Keeping alive a tradition begun by the Rev. Jerzy Popieluszko, the Polish priest slain last month, more than 20,000 Poles gathered tonight outside the white stone church, where he is buried, for a service affirming his martyrdom.
Before a vast audience sprinkled with Solidarity banners and clogging the sidewalks and streets around St. Stanislaw Kostka Church, a Warsaw pastor, Jan Sikorski, declared the continuation of Popieluszko's monthly masses for the homeland -- "a mass that was meant to be canceled."
Popieluszko won national prominence -- and drew government attacks -- by delivering strongly nationalistic, pro-Solidarity sermons on the last Sunday of every month. Three secret police officers are charged in his murder last month.
His superior, the Rev. Teofil Bogucki, preached tonight from the church's outdoor balcony, setting Popieluszko in the context of a long line of Polish clerics whose tragic deaths eventually yielded something positive for the nation.
He said Popieluszko, too, "although just a simple priest," was able to create "a turning point" through the masses whose "words of truth and encouragement" were gratefully received by many Poles "yearning to be free."
"No one knows what good will come of this," said Bogucki to thunderous applause. "His cult is growing, and vain are the attempts to defame this or create obstacles to it. This is not the way to win the Poles, gentlemen. Nothing can stop the nation marching toward its sun of freedom, solidarity and independence."
Continuation of the masses poses a dilemma for the Warsaw government. To let such blatant affronts to communist authority proceed risks the displeasure of powerful party members and the Soviets. On the other hand, to try to force an end to the services could rupture relations with Roman Catholic Church leaders who have been instrumental in maintaining peace in the country.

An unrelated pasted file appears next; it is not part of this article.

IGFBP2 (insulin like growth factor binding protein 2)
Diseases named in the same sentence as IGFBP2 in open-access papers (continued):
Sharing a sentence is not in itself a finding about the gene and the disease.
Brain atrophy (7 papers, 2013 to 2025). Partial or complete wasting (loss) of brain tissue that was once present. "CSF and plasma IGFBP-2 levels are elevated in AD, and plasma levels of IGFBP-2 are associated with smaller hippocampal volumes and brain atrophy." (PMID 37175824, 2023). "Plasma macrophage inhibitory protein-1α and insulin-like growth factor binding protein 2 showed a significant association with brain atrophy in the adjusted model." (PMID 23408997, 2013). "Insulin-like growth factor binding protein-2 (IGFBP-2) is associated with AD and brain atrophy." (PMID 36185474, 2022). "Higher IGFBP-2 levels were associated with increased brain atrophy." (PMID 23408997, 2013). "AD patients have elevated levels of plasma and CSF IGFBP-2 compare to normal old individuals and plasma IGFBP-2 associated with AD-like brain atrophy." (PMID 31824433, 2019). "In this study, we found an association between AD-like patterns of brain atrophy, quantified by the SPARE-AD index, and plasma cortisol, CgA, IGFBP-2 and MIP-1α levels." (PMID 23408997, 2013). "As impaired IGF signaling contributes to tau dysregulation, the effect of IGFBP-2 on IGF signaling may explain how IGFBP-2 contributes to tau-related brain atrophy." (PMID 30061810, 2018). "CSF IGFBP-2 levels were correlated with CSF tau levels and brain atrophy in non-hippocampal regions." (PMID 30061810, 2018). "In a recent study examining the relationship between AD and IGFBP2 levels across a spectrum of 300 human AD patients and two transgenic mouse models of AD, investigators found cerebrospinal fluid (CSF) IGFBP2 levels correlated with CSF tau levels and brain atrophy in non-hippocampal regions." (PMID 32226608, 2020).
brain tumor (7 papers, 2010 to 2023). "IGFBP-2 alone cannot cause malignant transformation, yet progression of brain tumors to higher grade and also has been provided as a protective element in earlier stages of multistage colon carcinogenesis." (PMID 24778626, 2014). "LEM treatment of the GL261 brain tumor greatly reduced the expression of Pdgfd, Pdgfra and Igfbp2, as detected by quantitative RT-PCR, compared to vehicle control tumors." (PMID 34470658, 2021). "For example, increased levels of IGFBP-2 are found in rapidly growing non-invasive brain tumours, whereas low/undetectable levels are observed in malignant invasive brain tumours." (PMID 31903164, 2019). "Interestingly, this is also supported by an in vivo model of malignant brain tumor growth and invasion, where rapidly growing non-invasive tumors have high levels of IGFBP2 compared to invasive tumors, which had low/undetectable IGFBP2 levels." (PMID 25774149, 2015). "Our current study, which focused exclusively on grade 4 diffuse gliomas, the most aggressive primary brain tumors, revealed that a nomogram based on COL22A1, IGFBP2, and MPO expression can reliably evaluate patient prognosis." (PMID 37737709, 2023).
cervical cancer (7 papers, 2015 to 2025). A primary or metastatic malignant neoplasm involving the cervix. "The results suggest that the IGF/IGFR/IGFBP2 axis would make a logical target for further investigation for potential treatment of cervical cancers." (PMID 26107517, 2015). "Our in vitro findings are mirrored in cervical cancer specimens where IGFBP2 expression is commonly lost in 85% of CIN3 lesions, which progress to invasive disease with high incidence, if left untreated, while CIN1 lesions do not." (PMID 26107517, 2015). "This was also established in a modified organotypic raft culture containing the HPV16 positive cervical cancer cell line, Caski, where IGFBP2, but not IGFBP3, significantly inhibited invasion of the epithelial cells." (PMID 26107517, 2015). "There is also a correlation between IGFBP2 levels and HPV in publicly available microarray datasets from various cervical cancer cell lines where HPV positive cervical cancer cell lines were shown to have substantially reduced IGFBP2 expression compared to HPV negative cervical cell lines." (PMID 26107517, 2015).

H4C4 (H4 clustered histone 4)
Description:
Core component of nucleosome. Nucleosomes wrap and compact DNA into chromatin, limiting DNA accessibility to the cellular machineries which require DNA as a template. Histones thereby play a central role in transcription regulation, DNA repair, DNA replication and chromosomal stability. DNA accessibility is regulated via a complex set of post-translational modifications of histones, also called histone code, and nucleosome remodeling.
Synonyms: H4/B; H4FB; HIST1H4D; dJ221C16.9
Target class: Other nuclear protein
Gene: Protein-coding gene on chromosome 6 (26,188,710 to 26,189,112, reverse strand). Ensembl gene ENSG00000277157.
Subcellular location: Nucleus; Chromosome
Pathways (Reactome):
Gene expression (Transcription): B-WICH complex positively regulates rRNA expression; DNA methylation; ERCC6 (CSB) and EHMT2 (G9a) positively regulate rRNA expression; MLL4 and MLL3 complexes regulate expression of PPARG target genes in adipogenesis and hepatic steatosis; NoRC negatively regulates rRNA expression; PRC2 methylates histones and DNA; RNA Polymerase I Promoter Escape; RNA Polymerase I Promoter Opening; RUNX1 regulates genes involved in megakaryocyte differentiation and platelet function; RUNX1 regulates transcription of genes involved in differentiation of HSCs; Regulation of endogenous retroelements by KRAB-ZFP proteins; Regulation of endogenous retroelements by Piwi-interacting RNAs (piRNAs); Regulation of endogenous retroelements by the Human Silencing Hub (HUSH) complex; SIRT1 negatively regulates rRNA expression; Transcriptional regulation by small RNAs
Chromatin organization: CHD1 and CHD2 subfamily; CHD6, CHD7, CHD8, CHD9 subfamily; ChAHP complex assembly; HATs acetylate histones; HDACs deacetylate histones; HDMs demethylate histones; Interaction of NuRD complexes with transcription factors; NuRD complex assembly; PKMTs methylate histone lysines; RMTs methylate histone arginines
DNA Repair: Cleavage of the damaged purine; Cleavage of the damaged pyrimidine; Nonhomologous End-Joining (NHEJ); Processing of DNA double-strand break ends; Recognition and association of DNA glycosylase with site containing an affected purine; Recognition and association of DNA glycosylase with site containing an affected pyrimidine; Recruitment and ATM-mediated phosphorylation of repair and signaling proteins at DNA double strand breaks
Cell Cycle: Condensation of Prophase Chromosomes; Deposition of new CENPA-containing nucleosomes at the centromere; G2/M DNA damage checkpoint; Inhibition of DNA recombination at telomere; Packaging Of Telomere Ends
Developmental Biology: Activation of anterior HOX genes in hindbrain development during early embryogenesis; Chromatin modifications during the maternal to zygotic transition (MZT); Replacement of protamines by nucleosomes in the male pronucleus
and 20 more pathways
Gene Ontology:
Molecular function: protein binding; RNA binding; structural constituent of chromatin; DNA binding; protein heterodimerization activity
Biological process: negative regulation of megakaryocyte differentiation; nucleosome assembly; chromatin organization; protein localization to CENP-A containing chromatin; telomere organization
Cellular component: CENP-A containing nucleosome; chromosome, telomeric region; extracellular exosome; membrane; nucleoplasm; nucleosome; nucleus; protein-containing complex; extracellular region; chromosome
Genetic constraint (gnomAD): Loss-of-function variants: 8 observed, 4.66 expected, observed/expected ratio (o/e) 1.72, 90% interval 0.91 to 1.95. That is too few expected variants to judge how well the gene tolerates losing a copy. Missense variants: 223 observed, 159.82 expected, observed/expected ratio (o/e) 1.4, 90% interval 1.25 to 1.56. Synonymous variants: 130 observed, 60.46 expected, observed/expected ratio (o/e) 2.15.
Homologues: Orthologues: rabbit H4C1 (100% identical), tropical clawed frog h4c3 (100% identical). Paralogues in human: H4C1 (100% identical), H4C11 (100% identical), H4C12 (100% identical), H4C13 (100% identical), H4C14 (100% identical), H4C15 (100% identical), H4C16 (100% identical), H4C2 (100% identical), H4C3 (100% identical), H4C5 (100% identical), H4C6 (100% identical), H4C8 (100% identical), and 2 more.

Cardinal Jozef Glemp, the Polish primate, leaves Monday for Rome and a meeting with Polish-born Pope John Paul II at which the killing of Popieluszko is expected to be discussed. Solidarity leader Lech Walesa said today that he had met with Glemp yesterday for an hour about a "broad scope of issues," including the future of Polish trade unions and the handling of the Popieluszko affair by the authorities.
Walesa and Glemp have helped to keep calm in Poland recently by issuing appeals for restraint after the kidnaping and killing of Popieluszko.
Tonight's service came at the end of a weekend during which both sides in the Polish struggle reaffirmed opposing programs. Leaders of the official trade unions, which replaced the Solidarity movement after it was crushed, then legally dissolved under martial law in 1982, gathered in the mining town of Bytom in southern Poland to appoint a central representative council. The action marked a major step toward a nationally coordinated union structure.
Meanwhile, underground leaders of the banned Solidarity movement urged Poles in a communique reaching western correspondents in Warsaw to continue to boycott the government-sanctioned unions, except those that publicly declare recognition of the principle of trade union pluralism. Opposition activists regard the official unions as hardly much freer of communist control than the pyramidal labor association structure that collapsed during the 1980 workers' revolt that produced Solidarity.
Delegates to the Bytom conference were quoted by the Polish press agency as saying that the new council did not represent a rebuilding of the old union organizational structure. Some unions had spoken before the meeting of the need to coordinate the bargaining positions of the roughly 20,000 local factory unions and their national associations in order to confront the government in wage negotiations.
Speaking for the government at the union meeting, Deputy Premier Mieczyslaw Rakowski reasserted official support for the unpopular unions. In what appeared to be a rejection of the opposition's demand for a system of competitive unions -- in place of the one-per-factory rule now in force -- Rakowski stressed the importance of sustaining a "uniform" trade union movement.
"Not all people understand this today," he remarked, referring to the fact that the current unions can claim less than half of Solidarity's former membership of 10 million. "They are still keeping aloof."
The Solidarity statement, dated Nov. 19 and signed by the five regional members of the underground Temporary Coordinating Commission, instructed Solidarity cells in factories to press for pay increases and organize opposition to the longer working hours due to take effect in January.